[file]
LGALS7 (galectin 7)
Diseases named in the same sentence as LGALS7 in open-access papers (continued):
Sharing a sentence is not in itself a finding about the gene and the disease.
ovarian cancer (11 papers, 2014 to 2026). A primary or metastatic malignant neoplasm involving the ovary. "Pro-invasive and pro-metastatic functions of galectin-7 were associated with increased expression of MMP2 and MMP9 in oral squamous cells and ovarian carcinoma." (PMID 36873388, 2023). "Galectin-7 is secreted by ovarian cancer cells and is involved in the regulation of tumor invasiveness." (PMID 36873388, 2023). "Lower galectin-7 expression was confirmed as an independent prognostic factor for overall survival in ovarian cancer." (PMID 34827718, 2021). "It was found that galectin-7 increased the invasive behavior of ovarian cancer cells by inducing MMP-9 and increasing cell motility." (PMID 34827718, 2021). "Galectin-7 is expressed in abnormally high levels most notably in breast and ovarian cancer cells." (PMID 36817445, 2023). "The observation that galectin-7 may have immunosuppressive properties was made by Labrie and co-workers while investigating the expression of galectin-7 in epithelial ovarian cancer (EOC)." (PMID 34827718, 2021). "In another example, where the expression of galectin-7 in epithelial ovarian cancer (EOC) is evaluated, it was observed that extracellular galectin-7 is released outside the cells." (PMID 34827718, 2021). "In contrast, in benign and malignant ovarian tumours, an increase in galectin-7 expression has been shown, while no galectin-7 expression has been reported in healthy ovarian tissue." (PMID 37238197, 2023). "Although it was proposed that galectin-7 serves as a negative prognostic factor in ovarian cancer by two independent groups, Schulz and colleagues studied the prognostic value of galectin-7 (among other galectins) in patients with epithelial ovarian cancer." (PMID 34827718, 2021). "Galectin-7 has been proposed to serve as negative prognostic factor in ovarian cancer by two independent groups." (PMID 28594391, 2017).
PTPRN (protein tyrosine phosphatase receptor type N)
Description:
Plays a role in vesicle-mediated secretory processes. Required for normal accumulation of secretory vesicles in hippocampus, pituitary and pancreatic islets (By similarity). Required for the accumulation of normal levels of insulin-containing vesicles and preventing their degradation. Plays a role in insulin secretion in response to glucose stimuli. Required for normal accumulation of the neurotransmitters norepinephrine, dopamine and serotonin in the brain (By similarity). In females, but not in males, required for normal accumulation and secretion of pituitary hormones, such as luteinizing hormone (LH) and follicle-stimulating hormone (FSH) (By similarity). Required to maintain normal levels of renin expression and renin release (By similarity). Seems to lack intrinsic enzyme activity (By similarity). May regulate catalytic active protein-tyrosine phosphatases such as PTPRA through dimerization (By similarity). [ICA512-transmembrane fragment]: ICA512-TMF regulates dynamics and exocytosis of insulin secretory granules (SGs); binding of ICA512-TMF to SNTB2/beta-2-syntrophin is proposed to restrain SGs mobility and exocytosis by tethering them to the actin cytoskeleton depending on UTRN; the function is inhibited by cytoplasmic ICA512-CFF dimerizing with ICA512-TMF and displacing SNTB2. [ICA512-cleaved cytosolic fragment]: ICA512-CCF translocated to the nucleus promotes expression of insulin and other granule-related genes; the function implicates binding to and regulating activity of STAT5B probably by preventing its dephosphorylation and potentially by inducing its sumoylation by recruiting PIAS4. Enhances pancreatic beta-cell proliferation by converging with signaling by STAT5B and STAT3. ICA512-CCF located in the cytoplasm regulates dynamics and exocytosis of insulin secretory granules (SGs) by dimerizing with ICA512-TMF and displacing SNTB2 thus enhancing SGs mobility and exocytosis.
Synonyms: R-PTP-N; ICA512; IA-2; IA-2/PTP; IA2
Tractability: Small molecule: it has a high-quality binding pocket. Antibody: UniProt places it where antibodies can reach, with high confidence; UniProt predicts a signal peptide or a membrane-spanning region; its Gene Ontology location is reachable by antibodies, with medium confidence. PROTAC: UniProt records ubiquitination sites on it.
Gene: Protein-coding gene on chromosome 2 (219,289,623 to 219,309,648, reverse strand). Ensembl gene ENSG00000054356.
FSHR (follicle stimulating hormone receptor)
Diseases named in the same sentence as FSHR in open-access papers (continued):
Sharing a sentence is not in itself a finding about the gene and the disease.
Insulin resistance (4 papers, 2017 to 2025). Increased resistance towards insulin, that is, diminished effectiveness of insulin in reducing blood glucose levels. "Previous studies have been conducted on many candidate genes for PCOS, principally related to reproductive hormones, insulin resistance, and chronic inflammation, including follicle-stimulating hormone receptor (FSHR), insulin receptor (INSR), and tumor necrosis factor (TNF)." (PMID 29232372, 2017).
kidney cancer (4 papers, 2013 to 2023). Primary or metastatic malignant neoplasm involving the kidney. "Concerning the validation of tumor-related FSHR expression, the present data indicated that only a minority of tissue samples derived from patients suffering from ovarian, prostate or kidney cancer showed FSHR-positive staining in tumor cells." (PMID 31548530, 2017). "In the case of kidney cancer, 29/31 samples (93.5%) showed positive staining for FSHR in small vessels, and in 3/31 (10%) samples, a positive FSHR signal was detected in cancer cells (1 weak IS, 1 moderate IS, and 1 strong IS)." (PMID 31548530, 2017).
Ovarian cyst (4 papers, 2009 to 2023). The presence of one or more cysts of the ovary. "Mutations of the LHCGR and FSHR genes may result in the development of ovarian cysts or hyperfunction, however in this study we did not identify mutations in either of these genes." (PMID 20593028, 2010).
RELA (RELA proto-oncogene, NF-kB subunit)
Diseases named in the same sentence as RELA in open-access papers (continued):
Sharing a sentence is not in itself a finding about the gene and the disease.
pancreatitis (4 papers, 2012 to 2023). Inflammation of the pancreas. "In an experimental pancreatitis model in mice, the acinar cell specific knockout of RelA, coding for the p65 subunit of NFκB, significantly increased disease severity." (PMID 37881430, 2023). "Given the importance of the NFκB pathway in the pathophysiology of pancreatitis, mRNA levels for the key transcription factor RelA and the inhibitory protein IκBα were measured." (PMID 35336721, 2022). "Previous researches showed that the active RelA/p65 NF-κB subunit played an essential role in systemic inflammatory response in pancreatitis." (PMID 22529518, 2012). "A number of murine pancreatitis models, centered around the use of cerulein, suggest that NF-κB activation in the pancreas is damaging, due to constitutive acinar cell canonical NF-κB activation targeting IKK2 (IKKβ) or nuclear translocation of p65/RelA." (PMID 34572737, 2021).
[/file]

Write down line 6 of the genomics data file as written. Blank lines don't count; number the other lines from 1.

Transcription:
Description: